I feel like I’ve traveled the world these past weeks, and I guess that’s because…I have! This writing finds me just back from an almost 20 day safari, which in the African language means “a very long journey”. And journey we did, some 20,000+ miles over these two score days. I did some travel accounting, and it still makes me tired. I slept in 13 different beds over 16 days and I’ve ridden in 16 different airplanes in 18 days. Lots and lots of safari. Not much sleep! But my, what I’ve seen on this journey!
If you read my last blog, you may remember that it was my good intention to blog a bit every day or two while I was on the trip, and upload the blog as the trip progressed, to provide some almost real-time reporting. Unfortunately, it seems that the parts of Africa we traveled are still trying to catch up on internet; while cell phones have taken the continent by storm, and seem to work anywhere–wi-fi (known as wee-fee in Kenya) is a different matter, and there was nary a signal to be located in most parts of our journey. In the rare locations where we had one, it took about 10 minutes to send a meager email. So… plan A quickly folded and plan B kicks in now. If you’re patient, and if you care, I’ll be taking you through our trip day by day in this blogspace, but I’m going to stretch it out in many installments so as not to bore anyone to tears. Too many words can be like too many slides–both of which are common maladies of missionaries and mission-travelers, of which I am certainly more the latter than the former. Missionaries are a breed unto themselves, and I have nothing but a near worshipful admiration for those who choose to serve God in these sometimes exotic and often extreme locations, far from the comforts of home, family, and a nation with a lot of benefits and freedoms afforded to no one else on the planet. Missionaries, without exception, love what they do. And I love them for doing it!
A couple of quick notes and this first epistle will be out of the way, so the really interesting stuff can begin. First, I must say a huge thank-you to our WACC leaders, each of them men I love and look up to greatly. It was by their (and WACC’s) generosity that it was possible for Travis and me to go on this trip. It was not cheap, nor was it easy–but it was good that we have gone and we will try to return the investment by helping you see what God is doing across the world in the lives of his children and even those yet to call him Father, as well as what will be accomplished as water begins to flow in parts of the desert that have never seen it; the water provided by WACC’s $42K Christmas gift to Kenya last year will quickly be followed by “living water”–the most important kind! So thank you, my friends, for making my travel possible and for letting me neglect you for three weeks. I promise to do my best to make it a worthwhile investment and help you experience it as much as possible for yourselves.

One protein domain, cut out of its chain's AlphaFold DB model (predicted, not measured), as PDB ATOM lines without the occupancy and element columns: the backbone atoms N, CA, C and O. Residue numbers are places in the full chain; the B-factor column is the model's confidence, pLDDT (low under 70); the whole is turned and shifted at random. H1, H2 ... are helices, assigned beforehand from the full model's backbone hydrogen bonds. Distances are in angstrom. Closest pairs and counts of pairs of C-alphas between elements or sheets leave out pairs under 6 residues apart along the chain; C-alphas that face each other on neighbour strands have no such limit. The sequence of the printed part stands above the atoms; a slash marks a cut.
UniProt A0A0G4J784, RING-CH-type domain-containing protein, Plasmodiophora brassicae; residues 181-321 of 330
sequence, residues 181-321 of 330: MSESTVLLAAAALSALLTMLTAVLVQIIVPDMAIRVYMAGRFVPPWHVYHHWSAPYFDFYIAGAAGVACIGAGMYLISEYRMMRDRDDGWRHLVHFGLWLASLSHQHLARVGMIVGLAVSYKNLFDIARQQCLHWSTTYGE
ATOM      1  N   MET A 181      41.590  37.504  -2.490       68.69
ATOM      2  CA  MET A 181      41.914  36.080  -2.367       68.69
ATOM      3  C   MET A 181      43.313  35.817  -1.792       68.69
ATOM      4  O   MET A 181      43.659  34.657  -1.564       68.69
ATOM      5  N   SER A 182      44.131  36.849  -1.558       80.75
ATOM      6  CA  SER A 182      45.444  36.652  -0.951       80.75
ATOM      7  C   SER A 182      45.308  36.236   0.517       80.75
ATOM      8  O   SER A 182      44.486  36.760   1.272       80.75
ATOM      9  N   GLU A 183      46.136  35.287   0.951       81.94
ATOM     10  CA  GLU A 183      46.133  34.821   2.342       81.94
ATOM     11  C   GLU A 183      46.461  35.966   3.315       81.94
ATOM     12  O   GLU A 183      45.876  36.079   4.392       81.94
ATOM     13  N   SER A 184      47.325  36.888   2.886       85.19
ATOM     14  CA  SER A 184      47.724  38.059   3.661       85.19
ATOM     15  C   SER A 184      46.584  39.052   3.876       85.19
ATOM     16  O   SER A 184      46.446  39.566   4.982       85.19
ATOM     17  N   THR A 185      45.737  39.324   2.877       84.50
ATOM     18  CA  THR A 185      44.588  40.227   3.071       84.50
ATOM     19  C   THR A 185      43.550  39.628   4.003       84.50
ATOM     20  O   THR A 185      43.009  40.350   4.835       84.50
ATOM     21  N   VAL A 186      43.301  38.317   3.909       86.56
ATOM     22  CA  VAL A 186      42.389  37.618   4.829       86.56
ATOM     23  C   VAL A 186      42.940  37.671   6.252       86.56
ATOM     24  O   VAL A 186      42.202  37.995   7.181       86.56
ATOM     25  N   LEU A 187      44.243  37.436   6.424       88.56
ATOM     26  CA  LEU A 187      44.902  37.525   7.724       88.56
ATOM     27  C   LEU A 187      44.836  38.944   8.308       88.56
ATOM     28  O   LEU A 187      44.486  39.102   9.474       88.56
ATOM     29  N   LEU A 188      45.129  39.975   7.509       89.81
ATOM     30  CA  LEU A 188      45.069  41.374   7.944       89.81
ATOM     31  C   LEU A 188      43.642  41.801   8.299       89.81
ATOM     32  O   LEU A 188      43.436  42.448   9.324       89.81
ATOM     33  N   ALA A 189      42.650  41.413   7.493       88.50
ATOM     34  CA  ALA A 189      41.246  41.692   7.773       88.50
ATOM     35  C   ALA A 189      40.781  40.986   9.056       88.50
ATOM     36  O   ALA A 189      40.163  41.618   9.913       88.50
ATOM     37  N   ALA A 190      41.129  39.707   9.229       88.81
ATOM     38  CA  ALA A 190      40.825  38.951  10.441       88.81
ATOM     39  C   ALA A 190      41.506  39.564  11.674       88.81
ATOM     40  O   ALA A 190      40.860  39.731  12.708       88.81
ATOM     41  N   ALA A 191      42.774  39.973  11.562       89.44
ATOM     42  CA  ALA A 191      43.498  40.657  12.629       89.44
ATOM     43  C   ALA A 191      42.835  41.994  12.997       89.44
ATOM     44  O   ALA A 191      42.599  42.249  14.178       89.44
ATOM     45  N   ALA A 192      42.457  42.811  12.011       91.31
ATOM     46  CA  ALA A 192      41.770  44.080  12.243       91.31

Second, I must offer a huge thanks to my traveling companion, Travis Vaclavik. It is no doubt quite the burden to make an around-the-world trek, but certainly it is made more burdensome by having to shepherd around a guy nearly twice your age, who also happens to be your boss, and who on rare occasions whines a bit when hiking up much-too-steep pathways in the hot sun. Other than that, I’m sure I was a perfect travel partner! All of the above-mentioned nights on the road in different beds and 16 different airplanes have been shared with me by Travis. He is quite the world traveler, having been so many places for a man so young. Since my last major trip to Russia was almost 20 years ago, it was very good to have a guide along who knew the airports, knew how to navigate customs and immigration, knew so many helpful tricks that make travel even sort of fun. And I’m glad to say that after enduring a lot of adventures and practically living together for these past three weeks, I still like Travis and I think he still likes me. And that says a lot!
There will be much more to say as this African travelogue unfolds; for now, my general conclusion on this day after the day I’ve come home is that it is really good to be home. There are comforts here and people here and blessings here I take for granted often; I hope this trip has taught me to value all of them more. And I hope I don’t forget this lesson. It has also taught me that God is big and He is a God who cares nothing about the squiggly lines we draw on maps–but who cares infinitely for the people who live within the boundaries of those different lines. I’ve had a rare glimpse of just how much He cares for them, and how His love and good news are spreading unhindered and with great effect halfway around the world. What a privilege it is to have been able to see some little glimpse of what He’s up to in places that before I could only have imagined….. God is certainly good at what He does, and all I can do is cheer Him on! The school children in Kenya have a little sing-song saying: “God is good, all the time. All the time, God is good. That is His nature. Wow!” Wow, indeed!
If you’re remotely interested in the details of our safari (in which we saw some wild animals but didn’t ride, shoot or stuff any) keep following this blogpage. If you’re not…. Well, now is the safe time to tune out, because there’s a long journey ahead!